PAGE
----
Injection of Hate
posted on 10/2005 By:
I consider it the ultimate irony that so many death metal fans are constantly slagging modern metalcore for its lack of originality and stylistic diversity. I mean, here’s a bunch of people whose primary musical interest is a genre that has maintained a virtually static aesthetic and style for fifteen-odd years getting hot under the collar over a few twentysomethings copping Prayer For Cleansing’s schtick and dropping in the occasional clean part. This isn’t an endorsement of the metalcore boom; I’m just as sick of it as the next guy, but honestly, who the fuck is anyone in metal to single out a specific genre for abuse on the grounds of unoriginality? Furthermore, there’s the glorification of the ‘old school’ (read: anachronistic) that goes on in oh-so-many metal circles. Again, don’t take this to mean I can’t dig old DM, and personally it’s my standing that the old masters smoke most neophytes, but their knobs have been continuously slobbed for the genre’s entire history and it’s been getting a little old for, oh, close to a decade. With a few notable exceptions, the entire death throwback movement—if it can be called a movement instead of simple creative stagnation—has made for a prodigious number of completely dispensable bands. Enter Sudden Death. These guys hail from Italy (not exactly a hotbed of extreme metal), and they’re a textbook example of how utterly nondescript this shit can get.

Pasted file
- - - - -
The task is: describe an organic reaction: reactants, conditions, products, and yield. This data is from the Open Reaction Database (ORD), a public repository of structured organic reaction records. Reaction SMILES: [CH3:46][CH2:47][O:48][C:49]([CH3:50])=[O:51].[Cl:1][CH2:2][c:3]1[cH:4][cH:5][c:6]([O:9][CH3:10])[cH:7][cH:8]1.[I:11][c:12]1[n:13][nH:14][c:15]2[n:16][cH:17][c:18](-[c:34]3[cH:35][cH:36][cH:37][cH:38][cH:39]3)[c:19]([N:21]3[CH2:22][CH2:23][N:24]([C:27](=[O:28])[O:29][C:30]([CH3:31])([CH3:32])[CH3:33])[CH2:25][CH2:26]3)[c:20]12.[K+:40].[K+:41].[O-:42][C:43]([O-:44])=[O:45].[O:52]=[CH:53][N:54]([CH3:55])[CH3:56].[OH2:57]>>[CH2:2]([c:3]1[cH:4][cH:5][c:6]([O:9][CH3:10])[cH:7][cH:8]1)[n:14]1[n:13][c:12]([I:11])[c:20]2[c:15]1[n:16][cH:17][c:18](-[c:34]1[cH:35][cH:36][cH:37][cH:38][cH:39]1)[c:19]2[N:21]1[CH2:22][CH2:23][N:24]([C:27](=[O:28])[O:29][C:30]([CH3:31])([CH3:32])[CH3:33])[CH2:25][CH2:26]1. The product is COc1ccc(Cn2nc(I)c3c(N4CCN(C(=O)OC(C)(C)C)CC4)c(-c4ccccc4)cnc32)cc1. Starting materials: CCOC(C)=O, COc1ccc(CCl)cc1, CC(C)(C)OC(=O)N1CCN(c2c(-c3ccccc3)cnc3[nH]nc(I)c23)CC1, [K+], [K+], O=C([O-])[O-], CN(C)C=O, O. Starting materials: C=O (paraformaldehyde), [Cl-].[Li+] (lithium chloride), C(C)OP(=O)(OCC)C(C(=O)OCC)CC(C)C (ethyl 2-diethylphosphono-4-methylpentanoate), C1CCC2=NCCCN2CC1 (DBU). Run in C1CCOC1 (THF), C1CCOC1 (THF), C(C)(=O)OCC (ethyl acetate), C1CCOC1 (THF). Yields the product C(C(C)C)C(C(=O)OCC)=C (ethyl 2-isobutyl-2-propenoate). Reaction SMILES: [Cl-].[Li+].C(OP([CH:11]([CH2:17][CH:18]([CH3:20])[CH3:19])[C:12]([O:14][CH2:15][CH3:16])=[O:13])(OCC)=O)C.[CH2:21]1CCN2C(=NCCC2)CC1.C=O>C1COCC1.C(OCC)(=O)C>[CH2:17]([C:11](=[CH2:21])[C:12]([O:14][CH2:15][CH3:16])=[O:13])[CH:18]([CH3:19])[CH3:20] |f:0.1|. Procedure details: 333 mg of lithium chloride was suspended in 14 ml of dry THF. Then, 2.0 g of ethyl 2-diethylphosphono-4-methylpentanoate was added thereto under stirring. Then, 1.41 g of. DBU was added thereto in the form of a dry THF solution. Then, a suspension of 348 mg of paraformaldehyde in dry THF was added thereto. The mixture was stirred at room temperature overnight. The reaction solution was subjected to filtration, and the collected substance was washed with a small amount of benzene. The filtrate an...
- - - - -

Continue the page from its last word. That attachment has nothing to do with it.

There’s not a whole lot to say about this album other than that you’ve heard it before. Sudden Death blend Cannibal Corpse, Immolation, Suffocation and a bit of modern deathgrind together into an acceptable but thoroughly featureless paste—sort of a death metal oatmeal. There’s nothing remarkably bad about Injection of Hate. The band is comprised of competent musicians and each of their respective instruments is mixed high enough to be audible, excepting—you guessed it—the bass. There aren’t many notably awkward riffs to be found, either. By the end of Injection of Hate’s brief runtime, though, I wish there had been, because the occasional gravity blast or guitar solo isn’t nearly enough to latch onto. This album is about as interesting as dentist’s office muzak.
Granted, there’s someone out there who’s bound to like this; the band genuinely cares for and enjoys their music and the public’s appetite for knuckle-dragging death metal seems to be bottomless. Pick-squeal devotees aside, though, nobody is likely to remember a single moment of Injection of Hate once the speakers fall quiet.
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